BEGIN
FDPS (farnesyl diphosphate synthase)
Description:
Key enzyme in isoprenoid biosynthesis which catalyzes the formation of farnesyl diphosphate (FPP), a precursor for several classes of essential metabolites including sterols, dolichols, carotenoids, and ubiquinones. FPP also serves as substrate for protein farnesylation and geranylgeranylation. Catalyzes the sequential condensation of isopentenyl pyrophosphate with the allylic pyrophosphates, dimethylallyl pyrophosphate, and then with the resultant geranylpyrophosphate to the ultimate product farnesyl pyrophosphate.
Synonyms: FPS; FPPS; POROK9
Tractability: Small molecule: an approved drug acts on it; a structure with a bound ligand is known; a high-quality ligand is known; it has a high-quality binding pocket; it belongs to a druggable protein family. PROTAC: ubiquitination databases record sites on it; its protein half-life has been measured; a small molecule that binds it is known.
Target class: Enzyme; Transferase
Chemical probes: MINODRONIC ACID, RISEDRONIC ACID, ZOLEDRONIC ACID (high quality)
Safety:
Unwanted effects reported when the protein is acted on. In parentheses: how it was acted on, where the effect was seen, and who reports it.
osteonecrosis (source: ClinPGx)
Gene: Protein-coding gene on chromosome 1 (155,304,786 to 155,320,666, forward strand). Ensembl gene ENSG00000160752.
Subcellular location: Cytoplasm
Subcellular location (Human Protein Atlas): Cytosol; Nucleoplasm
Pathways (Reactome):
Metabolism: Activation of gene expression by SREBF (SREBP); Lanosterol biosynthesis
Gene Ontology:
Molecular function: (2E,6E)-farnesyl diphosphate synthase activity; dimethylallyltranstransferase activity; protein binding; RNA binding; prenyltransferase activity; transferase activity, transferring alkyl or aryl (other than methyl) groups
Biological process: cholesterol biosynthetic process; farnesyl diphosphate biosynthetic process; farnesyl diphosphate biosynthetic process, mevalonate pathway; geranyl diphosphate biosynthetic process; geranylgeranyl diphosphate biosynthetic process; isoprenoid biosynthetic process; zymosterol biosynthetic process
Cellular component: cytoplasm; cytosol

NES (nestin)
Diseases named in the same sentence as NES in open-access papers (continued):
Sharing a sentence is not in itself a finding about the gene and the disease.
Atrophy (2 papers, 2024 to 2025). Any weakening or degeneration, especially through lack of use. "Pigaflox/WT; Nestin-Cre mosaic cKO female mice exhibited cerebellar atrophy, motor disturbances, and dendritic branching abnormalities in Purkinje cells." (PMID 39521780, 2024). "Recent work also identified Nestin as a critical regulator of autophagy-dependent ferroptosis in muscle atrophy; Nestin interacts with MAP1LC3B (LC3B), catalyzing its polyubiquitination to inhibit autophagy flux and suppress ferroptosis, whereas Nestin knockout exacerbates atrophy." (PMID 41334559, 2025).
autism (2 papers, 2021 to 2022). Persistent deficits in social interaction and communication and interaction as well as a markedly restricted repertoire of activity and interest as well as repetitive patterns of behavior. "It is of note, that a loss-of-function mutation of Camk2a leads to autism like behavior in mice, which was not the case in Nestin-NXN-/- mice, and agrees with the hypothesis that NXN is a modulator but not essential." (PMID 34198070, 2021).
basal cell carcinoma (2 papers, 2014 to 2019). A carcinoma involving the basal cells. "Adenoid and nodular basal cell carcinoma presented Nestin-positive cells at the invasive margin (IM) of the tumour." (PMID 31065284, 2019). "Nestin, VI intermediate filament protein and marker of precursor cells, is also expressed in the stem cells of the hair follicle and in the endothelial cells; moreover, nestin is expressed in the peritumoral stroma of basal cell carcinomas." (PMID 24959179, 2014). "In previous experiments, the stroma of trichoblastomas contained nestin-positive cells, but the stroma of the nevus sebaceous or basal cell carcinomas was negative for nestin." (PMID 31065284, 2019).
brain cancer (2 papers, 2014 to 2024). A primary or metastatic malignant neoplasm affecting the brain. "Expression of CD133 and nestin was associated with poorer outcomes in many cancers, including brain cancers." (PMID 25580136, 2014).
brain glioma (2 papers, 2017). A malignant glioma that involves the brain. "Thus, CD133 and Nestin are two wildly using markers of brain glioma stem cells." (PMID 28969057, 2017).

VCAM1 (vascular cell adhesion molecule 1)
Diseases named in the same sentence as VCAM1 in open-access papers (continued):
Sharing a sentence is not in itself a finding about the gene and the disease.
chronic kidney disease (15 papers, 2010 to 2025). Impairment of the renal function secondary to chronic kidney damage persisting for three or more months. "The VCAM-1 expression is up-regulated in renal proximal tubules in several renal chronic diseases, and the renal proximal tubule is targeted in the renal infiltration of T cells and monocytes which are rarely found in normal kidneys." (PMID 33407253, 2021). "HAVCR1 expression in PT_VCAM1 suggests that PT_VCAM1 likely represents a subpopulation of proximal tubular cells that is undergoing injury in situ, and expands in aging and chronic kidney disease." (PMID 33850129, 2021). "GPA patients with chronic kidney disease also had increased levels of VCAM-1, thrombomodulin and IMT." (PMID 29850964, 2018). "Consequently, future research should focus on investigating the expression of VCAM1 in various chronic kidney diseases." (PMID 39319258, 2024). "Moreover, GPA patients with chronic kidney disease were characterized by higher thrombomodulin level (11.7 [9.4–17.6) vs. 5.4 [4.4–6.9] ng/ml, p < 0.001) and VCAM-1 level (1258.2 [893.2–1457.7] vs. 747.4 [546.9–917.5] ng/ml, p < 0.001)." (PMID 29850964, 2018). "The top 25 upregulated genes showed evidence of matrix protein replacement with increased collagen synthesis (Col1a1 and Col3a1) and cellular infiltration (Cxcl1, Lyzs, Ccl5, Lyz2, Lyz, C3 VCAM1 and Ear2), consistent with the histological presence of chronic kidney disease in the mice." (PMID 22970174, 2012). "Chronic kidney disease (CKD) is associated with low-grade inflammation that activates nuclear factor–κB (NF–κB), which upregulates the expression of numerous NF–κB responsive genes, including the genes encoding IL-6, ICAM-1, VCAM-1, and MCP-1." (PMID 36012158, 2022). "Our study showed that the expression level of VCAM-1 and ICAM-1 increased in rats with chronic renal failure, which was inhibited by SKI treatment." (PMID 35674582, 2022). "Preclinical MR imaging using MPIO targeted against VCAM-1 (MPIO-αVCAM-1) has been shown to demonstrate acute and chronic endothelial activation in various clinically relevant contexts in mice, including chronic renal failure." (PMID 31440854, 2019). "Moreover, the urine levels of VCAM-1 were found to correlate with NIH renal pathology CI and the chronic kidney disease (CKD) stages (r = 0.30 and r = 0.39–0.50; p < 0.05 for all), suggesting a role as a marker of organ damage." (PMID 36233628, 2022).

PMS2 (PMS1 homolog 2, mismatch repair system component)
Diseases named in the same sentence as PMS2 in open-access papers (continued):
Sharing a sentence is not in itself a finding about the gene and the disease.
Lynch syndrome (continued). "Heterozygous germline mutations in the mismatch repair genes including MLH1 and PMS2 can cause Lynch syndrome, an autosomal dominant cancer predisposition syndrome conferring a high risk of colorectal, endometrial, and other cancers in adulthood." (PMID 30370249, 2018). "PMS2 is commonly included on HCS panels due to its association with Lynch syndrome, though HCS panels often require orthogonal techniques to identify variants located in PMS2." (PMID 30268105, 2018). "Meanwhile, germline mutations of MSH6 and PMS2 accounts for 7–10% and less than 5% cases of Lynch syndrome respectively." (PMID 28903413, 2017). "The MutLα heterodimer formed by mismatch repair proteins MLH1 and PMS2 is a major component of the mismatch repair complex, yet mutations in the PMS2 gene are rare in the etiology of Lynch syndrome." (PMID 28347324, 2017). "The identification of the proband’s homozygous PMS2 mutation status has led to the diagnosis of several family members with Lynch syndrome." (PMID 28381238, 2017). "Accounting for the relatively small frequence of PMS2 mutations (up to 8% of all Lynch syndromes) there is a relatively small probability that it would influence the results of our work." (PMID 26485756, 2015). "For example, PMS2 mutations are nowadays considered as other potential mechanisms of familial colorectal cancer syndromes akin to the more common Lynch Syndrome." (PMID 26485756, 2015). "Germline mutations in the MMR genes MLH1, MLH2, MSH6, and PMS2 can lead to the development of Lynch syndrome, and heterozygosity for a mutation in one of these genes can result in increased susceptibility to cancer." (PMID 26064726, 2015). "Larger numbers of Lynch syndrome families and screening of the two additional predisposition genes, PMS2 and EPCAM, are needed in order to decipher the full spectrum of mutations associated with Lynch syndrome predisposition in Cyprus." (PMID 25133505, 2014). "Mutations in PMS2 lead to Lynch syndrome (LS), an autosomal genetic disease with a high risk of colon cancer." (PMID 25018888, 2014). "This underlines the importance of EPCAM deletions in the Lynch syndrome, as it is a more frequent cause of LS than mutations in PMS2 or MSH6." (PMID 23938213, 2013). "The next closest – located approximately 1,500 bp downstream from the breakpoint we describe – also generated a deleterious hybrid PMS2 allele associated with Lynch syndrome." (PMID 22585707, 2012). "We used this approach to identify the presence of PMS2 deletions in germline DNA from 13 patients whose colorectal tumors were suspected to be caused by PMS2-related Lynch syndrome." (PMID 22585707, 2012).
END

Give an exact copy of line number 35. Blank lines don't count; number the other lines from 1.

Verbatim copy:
Lynch syndrome (continued). "Heterozygous germline mutations in the mismatch repair genes including MLH1 and PMS2 can cause Lynch syndrome, an autosomal dominant cancer predisposition syndrome conferring a high risk of colorectal, endometrial, and other cancers in adulthood." (PMID 30370249, 2018). "PMS2 is commonly included on HCS panels due to its association with Lynch syndrome, though HCS panels often require orthogonal techniques to identify variants located in PMS2." (PMID 30268105, 2018). "Meanwhile, germline mutations of MSH6 and PMS2 accounts for 7–10% and less than 5% cases of Lynch syndrome respectively." (PMID 28903413, 2017). "The MutLα heterodimer formed by mismatch repair proteins MLH1 and PMS2 is a major component of the mismatch repair complex, yet mutations in the PMS2 gene are rare in the etiology of Lynch syndrome." (PMID 28347324, 2017). "The identification of the proband’s homozygous PMS2 mutation status has led to the diagnosis of several family members with Lynch syndrome." (PMID 28381238, 2017). "Accounting for the relatively small frequence of PMS2 mutations (up to 8% of all Lynch syndromes) there is a relatively small probability that it would influence the results of our work." (PMID 26485756, 2015). "For example, PMS2 mutations are nowadays considered as other potential mechanisms of familial colorectal cancer syndromes akin to the more common Lynch Syndrome." (PMID 26485756, 2015). "Germline mutations in the MMR genes MLH1, MLH2, MSH6, and PMS2 can lead to the development of Lynch syndrome, and heterozygosity for a mutation in one of these genes can result in increased susceptibility to cancer." (PMID 26064726, 2015). "Larger numbers of Lynch syndrome families and screening of the two additional predisposition genes, PMS2 and EPCAM, are needed in order to decipher the full spectrum of mutations associated with Lynch syndrome predisposition in Cyprus." (PMID 25133505, 2014). "Mutations in PMS2 lead to Lynch syndrome (LS), an autosomal genetic disease with a high risk of colon cancer." (PMID 25018888, 2014). "This underlines the importance of EPCAM deletions in the Lynch syndrome, as it is a more frequent cause of LS than mutations in PMS2 or MSH6." (PMID 23938213, 2013). "The next closest – located approximately 1,500 bp downstream from the breakpoint we describe – also generated a deleterious hybrid PMS2 allele associated with Lynch syndrome." (PMID 22585707, 2012). "We used this approach to identify the presence of PMS2 deletions in germline DNA from 13 patients whose colorectal tumors were suspected to be caused by PMS2-related Lynch syndrome." (PMID 22585707, 2012).